- This site is for the roving photographer. It is not so much a place for travel images themselves, but rather how to select and travel with the right image-making tools.
Web Site: http://www.packcamera.com
Posts by editor:
I relocated to Costa Rica with my 4×5 Series D RB Graflex. Despite its size, the RB merits packworthiness and has been on the road with me previously because it is none too traumatic to replace. Essentially they sell for a couple of hundred dollars on fee-bay, but they are seldom in the sort of condition to use long term. Most sit on shelves as they did with their many previous owners, in need of repairs, with hardly anyone left alive to properly fix them. I shoot and service mine for the most part-still not a master of all their mechanics, but I can patch up most boo-boos.
I thought I would be blessed with inspiration and atmosphere in which to produce a photography book in Costa Rica, but I am struggling to find my muse. So my RB sits on the aforementioned shelf, fighting off a weekly bout with fungus blooms on the outer leather as well as some of the inner wooden surfaces. This comes after being encased in a drybag with silica gel. I was wise enough to keep the lenses (yeah lenses plural – I found a source for custom RB Graflex lensboards) sealed tight in a Pelican case. Unfortunately the case is not large enough for the RB. I don’t want to bring the camera back home to spread its wealth to my other photographic toys, but I highly doubt anyone here in Costa Rica would possibly be interested in buying mine. If not sold here, I will have it on eBay in a matter of days of my return to civilization. So if you happen to buy a musty RB Graflex from me, it should be fine as long as you keep it in a sunny, dry, and warm environment. A week in a dank basement and you are looking at a wispy layer of fungal icing on your camera cake. On the other hand, what do you expect for $200?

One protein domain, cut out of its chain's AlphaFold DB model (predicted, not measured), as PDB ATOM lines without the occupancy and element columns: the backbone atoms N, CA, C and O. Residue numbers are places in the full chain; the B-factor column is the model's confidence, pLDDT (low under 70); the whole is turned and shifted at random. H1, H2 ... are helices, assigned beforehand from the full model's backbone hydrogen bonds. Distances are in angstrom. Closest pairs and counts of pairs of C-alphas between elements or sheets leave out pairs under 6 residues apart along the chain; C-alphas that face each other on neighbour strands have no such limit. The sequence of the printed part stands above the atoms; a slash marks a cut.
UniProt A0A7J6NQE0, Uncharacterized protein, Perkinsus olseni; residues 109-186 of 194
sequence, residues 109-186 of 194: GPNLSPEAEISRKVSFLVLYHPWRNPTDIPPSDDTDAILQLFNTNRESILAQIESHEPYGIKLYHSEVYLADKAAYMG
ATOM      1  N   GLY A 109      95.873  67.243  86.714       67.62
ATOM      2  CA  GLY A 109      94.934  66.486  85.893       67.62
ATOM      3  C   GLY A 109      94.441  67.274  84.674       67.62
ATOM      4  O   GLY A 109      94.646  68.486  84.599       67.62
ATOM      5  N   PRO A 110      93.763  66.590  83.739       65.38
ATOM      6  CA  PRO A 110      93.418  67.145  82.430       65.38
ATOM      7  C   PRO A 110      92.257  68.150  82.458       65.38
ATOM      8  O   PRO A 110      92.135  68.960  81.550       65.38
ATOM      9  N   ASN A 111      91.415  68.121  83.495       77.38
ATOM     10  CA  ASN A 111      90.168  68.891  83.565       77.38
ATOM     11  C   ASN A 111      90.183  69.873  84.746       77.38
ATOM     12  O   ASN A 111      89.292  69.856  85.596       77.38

Looks like the web is all a-flutter about a prototype from Fujifilm being shown at this year’s photokina.* The X100 has been called everything from a Sigma-killer, or a a Leica-lite, to a challenger to the Micro-Four-Thirds format. All of these predictions are not without merit, but people seem to quickly forget how quickly Fujifilm can screw up a damn good thing…
Lest we forget that we are talking about Fuji… the company that has a digital division produced under the name of Fujifilm. When it comes to professional-grade digital cameras with the Fujifilm name on it (excluding Hasselblad H-series cameras etc.), it is safe to assume that the X100 will be like its Fuji predecessors with these three characteristics:
Besides sharing my first and middle name, Magnum photographer David Alan Harvey is seemingly as camera bag-obsessed as I am. His collection exceeds my own, but I’m catching up!
Well, my inbox has been taking a beating as once again there are a new round of hackers trying to create Admin accounts. This happened to me and other WordPressers almost exactly one year ago. I posted about it last September, after a few weeks of new users popping up at a time when my page views were at their lowest. I made a list and it seemed to be helpful for others, so I will post a new list and add to them as they come into my website.